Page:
The Best Opening Line Ever? Not Really. By Amber Foxx

I cut what I had thought was the best opening line ever written, making a major change in my work in progress, the eighth Mae Martin psychic mystery. A critique partner loved the line, too. It was fun, attention-grabbing, intense, and colorful. But the event had nothing to do with the mystery or with either of my lead characters’ goals. It was an external imposition that required a reaction, and I couldn’t make it work as a thread in the story. The advice to authors to “kill your darlings” is so wise. Cutting that line (and all the forced plot turns it required) was like pruning an overhanging branch that was blocking light on the real nature of the story.

Now I’m reconsidering an important question: where does the book really begin? Is the whole first chapter necessary? Maybe chapter three in the current draft should be chapter one. It was, before I got so attached to that opening line.

After a certain number of revisions, I reach a point where I question every scene in the book and every angle of the plot. I’ve saved three earlier versions in case they’re actually better than I thought. But as I reviewed my notes on the first version, I realized why I cut and changed so much of it. The odds are, what I decide to remove or alter now, I probably should. With several of my books, only the characters, the setting, and the basic nature of the mystery—a missing person, a family secret, art fraud, fakery in spiritual healing, and so on—stayed the same from first draft to final. The work in progress is set in a New Mexico ghost town. The mystery is about paranormal investigation and a woman who claims she’s being haunted. Everything else about the book may be different by the time I finish.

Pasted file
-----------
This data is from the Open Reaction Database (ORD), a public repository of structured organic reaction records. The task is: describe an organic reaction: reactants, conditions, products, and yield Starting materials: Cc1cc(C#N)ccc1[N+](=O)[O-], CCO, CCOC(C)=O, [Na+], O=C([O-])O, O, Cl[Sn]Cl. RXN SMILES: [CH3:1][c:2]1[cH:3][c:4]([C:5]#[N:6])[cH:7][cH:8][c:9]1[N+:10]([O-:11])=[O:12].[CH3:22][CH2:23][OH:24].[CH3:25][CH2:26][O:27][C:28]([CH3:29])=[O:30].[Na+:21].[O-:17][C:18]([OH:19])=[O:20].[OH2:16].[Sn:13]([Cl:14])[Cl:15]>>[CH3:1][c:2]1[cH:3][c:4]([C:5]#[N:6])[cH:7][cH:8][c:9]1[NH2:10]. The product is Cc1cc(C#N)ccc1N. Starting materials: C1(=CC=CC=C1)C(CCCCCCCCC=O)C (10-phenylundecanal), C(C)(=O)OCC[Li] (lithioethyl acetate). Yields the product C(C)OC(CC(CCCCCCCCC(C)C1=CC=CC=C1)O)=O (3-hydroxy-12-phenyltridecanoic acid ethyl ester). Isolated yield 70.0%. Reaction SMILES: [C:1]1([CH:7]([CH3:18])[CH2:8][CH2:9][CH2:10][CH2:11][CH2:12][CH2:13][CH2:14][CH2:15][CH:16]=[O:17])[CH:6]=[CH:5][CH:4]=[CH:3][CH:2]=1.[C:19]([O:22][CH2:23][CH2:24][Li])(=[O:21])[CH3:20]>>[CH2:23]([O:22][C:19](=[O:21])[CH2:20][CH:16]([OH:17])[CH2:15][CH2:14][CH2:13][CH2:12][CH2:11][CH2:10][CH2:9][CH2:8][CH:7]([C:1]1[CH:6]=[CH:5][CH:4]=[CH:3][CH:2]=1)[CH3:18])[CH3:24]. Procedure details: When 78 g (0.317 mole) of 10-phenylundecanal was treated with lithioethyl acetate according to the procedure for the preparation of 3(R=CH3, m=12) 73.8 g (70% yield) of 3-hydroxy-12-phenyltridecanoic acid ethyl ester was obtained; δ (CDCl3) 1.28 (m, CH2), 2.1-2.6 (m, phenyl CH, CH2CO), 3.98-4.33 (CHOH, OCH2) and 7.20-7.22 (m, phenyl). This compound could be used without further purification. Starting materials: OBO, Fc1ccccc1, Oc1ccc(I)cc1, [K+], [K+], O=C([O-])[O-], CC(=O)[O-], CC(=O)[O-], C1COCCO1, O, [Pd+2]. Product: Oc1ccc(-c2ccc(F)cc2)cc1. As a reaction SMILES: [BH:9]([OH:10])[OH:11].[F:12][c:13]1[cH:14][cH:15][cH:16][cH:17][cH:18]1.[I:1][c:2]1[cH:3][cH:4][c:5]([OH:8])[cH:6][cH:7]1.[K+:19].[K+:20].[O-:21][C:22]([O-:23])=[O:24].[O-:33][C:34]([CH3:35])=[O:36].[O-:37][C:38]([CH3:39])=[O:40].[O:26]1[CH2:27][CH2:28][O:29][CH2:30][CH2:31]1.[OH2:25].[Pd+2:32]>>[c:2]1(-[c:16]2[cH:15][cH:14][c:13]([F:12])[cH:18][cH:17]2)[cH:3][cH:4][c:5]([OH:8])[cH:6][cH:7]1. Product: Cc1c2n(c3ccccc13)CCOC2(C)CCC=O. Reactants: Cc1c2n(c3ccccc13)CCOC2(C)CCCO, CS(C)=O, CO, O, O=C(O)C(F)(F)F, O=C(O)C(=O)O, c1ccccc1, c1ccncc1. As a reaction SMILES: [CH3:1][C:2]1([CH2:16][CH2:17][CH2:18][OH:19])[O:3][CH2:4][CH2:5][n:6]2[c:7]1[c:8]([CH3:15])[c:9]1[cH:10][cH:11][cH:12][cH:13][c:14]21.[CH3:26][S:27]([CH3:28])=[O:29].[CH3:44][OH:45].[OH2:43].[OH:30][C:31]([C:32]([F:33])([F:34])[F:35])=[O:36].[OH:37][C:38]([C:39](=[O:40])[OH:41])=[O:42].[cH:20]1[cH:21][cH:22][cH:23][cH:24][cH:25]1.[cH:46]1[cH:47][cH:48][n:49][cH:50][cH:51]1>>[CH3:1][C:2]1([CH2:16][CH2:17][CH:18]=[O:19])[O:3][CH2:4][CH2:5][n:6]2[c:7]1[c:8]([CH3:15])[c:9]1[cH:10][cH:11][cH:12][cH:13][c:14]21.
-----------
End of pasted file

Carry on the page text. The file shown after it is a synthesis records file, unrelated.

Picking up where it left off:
Free and Discounted Books

I’m sure a lot of us are reading on a tight budget and will be for a while. The first Mae Martin Psychic Mystery, The Calling, is still free. Prices have been lowered to $2.99 on the other books in the series. You can also read them through Scribd, an unlimited reading subscription for e-pub e-books, which is offering a free one-month introduction. If you’re not going out much, you can do quite a bit of reading in a month. Stay well.

 

The Same Only Different, by Amber Foxx

Every plot is the same. But they’re all different. If the story is written well, the reader is aware of the difference, not the sameness. The sameness is structure. No one looks at a dog and says, “How boring, it’s got four legs and a tail.” That’s the structure. What we notice is the difference. My friend Bob’s dog is golden brown and sort of dingo-ish. He says she looks like a kid’s drawing of a dog. She has a black spot in the middle of her tail and another one in the middle of her tongue. She loves all humans, dislikes other dogs, hates skateboards, and is scared of cats. It’s the differences that makes her interesting.

A trail I like to run is the same 1.5 mile loop every time. I go up the same hills, around the same curves, past the same desert shrubs, three times per run. It’s not boring. The plants change with the seasons. Wildlife varies from day to day—the creatures I see as well as the tracks others leave in the sand. In the winter, I encounter other people. In the summer, I only meet lizards and jackrabbits.

A freak snowstorm this month dumped five or six inches in one day. (I should add that all snowstorms are freaks in southern New Mexico. We can go years with only a few random flakes.) The same mountains I see every day looked entirely new, with snow on their contours and ridges outlining textures not normally visible. Turtleback Mountain’s Turtle seemed to be wearing pinstripes, a nice look on him.